This is only the beginning of the articulated and complex plot by Steins; Gate, distributed over five introductory chapters and six more dedicated to a different ending each. The story at first proceeds very slowly and gradually, taking the time to introduce each character and walk the player through the mix of science fiction, technology, time travel and otaku culture thanks to a glossary integrated very well in the visual novel. Some of the topics covered are a bit complicated, so the title often leverages the ignorance of characters like Mayuri to make the explanations of Okabe and Kurisu easier, through comparisons and practical examples that make everything understandable even to those of the all lacking in scientific skills. Those who have a lot of previous knowledge will certainly have an advantage and will often find themselves grinning, evaluating if their knowledge actually coincides with the theories proposed by the characters or if it will be the case to re-evaluate what has been learned in favor of new food for thought. The constant references to facts, events, people and places that actually existed or happened (John Titor in primis) contribute to making the Steins; Gate experience more realistic and culturally enrich player.

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If you can grit your teeth during the introductory phase of the game, the visual novel will give us a wonderful story, full of unforgettable characterstwists and moral slaps continue that will immensely reflect on how short the time spent with loved ones is and how dangerous a technology such as time travel is, even if the changes made are apparently small and insignificant. Basically, Steins; Gate is the story of a boy who finds himself in the hands the power of a god and, trying in vain to oppose the will of the universe, he realizes that he is, in fact, only a man. Steins; Gate is not just a game, but a real life lesson.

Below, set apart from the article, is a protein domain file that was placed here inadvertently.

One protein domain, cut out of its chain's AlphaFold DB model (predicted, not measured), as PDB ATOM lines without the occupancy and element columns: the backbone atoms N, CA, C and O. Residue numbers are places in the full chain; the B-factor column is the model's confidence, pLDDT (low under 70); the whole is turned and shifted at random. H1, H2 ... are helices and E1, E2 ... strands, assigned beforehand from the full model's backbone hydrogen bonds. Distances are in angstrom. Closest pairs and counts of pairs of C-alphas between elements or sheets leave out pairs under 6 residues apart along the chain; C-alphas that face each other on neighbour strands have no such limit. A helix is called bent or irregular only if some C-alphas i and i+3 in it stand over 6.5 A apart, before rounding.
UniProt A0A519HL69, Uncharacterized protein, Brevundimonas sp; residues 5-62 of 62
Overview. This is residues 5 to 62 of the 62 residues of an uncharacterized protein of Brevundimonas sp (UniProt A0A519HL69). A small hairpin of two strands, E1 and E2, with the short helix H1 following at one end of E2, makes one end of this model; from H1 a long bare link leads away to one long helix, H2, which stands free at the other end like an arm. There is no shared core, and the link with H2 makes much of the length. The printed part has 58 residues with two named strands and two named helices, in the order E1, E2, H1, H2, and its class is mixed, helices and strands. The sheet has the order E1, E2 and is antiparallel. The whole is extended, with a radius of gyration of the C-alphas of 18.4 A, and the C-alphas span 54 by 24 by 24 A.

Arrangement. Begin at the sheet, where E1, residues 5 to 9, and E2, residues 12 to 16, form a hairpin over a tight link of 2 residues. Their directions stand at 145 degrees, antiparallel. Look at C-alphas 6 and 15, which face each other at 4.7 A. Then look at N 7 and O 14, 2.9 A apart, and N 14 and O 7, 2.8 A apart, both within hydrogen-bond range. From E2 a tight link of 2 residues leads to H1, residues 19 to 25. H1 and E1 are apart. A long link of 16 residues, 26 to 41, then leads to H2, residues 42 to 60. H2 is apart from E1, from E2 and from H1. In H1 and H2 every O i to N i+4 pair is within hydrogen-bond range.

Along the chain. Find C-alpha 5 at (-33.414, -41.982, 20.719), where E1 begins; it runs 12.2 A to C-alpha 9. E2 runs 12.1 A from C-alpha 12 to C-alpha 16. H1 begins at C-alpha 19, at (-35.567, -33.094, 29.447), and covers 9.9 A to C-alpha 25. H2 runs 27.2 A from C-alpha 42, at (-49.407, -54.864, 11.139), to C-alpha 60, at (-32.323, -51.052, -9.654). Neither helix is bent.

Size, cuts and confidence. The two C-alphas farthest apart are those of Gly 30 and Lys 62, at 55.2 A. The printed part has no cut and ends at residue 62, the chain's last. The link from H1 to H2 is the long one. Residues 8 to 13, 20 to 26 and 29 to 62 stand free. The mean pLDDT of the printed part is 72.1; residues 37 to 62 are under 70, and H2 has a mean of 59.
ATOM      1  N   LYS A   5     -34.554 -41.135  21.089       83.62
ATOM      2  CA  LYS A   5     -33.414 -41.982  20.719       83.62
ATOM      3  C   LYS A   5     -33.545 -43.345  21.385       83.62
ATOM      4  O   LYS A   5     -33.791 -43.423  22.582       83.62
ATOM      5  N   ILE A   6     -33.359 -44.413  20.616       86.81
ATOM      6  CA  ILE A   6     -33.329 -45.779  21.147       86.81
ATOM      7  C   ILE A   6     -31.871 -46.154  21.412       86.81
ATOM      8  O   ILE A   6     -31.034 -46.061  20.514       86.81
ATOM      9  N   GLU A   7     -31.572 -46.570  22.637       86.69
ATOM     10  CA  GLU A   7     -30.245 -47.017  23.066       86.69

To learn more:
Psycho-Pass: Mandatory Happiness

El… Psy… Kongroo

 

This visual novel has the merit of being very long-lived, since offers between 30 and 50 hours of gameplay depending on the player's reading speed: as is often remembered, this genre is often recommended only to enthusiasts or to those who are not afraid of mountains of text to read and are curious to try one. The only interactions with the title occur through the system Phone Trigger which leads the player to interact with Rintaro's cell phone, thanks to which you receive emails and phone calls from the various characters to which you can decide if and how to respond. Each choice will have repercussions on the plot and will allow you to watch different scenes and, if you make particular decisions, you will be able to access the True Ending. As in any self-respecting visual novel there are some essential functions, such as automatic reading with the possibility of adjusting the speed, a fast forward feature to skip the text already read (very useful when working to unlock endings, elements CGI o achievement which involve playing certain parts of the game again), the ability to read the backlog in case you miss a joke and the menu can be called up with a simple click of the mouse. L'interface is clear and the keys to remember can be counted on the fingers of one hand.

 


 

Minimum:

  • Operating system: Windows 7 / 8.1 / 10 (64bit)
  • Processor: Core i3 of Sandy Bridge generation or higher
  • Memory: 4 GB of RAM
  • Video Card: Intel HD Graphics Series (at least 1 GB of allocated memory)
  • DirectX: Version 9.0c
  • Network: Broadband Internet connection
  • Memory: 13 GB of available space